What YA Novels Can Teach Us About Coming of Age Online: The Digital Tongue

November 22, 2014 – 12:10 pm

by Jeanne Henry, Hofstra University & Gina Sipley, Nassau Community College & Hofstra University

The best YA authors have a nose for what’s next, and so it was no surprise to me in 2005 when I came across Lauren Myracle’s TTYL— a book told entirely in the teen discourse of the day—AIM (AOL Instant Messenger). In the decade since TTYL made its appearance, other YA authors have begun to depict the lives of teens who move through the digital world and for whom coming of age often happens online. In acknowledgment of YA literature’s first digital decade, I decided to devote a topical seminar I teach in the Literacy Studies Doctoral Program at Hofstra University to the study of 10 YA novels that feature extensive online activity. For the month of July, I, along with my co-editor, , will share with you some of the thinking and writing of a selection of these doctoral students—with the reminder that the entire class contributed—through discussion and debate—to the individual insights and conclusions shared here.

While the books we read were not to everyone’s taste, we did conclude that—when read against the context of Danah Boyd’s (2014) It’s Complicated: The Social Lives of Networked Teens and Jane McGonigal’s (2011) Reality is Broken: Why Games Make Us Better and How They Can Change the World, these YA authors actually seem to understand the digital lives of today’s teens far better than do their parents, their teachers, the corporations that market to them, and the press. The books included in the class were (an asterisk indicates the ones to be discussed in the course of our blog entries):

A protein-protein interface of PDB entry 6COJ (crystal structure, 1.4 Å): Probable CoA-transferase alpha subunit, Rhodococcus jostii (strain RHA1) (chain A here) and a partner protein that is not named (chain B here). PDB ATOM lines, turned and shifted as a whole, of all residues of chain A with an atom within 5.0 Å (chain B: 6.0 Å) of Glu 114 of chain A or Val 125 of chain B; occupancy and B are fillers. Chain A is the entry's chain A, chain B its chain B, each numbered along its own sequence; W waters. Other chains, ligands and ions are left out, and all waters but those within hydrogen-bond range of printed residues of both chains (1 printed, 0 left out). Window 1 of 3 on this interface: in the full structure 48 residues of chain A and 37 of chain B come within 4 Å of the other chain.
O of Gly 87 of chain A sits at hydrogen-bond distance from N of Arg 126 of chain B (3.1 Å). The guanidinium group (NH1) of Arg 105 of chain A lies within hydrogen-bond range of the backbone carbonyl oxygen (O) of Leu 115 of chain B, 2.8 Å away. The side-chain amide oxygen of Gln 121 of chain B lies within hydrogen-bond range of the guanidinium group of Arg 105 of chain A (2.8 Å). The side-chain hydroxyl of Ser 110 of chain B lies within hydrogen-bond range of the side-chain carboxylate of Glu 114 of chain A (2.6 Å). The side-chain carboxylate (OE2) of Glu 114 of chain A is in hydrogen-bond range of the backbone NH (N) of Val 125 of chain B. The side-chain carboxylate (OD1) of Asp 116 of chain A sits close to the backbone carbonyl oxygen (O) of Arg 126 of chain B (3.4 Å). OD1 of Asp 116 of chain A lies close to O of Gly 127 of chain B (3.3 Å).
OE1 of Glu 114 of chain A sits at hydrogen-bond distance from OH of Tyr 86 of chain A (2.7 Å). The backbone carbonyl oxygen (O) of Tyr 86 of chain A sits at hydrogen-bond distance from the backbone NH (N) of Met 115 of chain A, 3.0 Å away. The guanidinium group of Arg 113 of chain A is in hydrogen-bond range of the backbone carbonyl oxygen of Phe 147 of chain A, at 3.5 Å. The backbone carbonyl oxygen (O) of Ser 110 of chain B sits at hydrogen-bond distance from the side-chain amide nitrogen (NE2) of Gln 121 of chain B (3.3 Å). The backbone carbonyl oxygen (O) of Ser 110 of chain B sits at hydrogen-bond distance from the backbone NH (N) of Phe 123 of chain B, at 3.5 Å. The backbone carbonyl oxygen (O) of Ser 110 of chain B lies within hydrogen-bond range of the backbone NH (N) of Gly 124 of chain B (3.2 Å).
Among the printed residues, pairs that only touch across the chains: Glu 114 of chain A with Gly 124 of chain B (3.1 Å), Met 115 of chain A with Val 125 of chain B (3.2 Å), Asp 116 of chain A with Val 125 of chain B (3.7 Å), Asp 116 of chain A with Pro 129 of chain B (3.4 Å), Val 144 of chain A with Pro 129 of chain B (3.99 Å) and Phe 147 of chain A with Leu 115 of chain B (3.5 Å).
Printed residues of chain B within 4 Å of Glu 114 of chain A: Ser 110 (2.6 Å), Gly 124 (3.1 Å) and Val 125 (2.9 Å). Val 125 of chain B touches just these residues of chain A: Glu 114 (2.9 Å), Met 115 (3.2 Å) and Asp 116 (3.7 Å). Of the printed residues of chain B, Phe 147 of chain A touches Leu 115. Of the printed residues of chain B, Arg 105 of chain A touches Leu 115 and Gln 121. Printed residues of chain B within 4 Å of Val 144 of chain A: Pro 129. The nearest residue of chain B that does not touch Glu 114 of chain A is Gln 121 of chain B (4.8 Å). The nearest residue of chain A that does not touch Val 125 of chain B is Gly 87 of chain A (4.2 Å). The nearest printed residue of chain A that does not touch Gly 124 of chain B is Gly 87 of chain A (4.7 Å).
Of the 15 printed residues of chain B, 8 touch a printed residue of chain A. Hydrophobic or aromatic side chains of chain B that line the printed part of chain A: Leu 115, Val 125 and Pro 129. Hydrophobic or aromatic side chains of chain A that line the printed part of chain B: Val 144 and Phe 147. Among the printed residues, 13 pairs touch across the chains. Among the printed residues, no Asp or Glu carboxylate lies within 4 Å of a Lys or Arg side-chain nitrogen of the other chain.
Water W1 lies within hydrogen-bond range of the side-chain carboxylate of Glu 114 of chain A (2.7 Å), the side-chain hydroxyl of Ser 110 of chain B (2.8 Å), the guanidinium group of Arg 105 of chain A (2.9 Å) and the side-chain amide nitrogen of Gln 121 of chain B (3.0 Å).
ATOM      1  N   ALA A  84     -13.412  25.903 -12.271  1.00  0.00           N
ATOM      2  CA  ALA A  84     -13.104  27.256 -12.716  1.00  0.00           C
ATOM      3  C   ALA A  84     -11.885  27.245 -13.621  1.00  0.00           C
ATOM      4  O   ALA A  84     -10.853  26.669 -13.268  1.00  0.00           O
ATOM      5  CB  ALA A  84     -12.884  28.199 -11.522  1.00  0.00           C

Boyd, D. (2014). It’s complicated: The social lives of networked teens. New Haven, CT: Yale University Press.*
Brezenoff, S. (2014). Guy in real life. New York: Balzer + Bray.
Cline, E. (2011). Ready player one. New York: Crown.*
Doctorow, C. (2008). Little brother. New York: Tor Teen.*
Doctorow, C. (2010). For the win. New York: Tor Teen.*
Doctorow, C. and Wang, J. (2014). In real life. New York: First Second Books.*
Halpin, B. (2004). Donorboy. New York: Villard.*
Manning, S. (2013). Adorkable. London: Little, Brown Book Group.*
McGonigal, J. (2011).Donorboy Reality is broken: Why games make us better and how they can change the world. New York: The Penguin Press HC.*
Myracle, L. (2005). TTYL. New York: Amulet Books.
Rowell, R. (2013). Fangirl. New York: St. Martin’s Griffin.
Vail, R. (2014). Unfriended. New York: Viking Books for Young Readers.

Additionally, we identified and wrote about this books with networked content:
Berk, J. (2010). The dark days of Hamburger Halpin. New York: Knopf Books for Young Readers.*

Our writing is more focused on teens and trends as reflected in the novels, but Molly Wetta’s superb August 20, 2014 ALA blog, “, ” provides thorough summaries of many of these, and other, YA titles that involve digitally-adapting teens. We invite you to comment, to share your insights and observations, or just suggest more to read!

Untitled Adorkable

Source: wowlit.org

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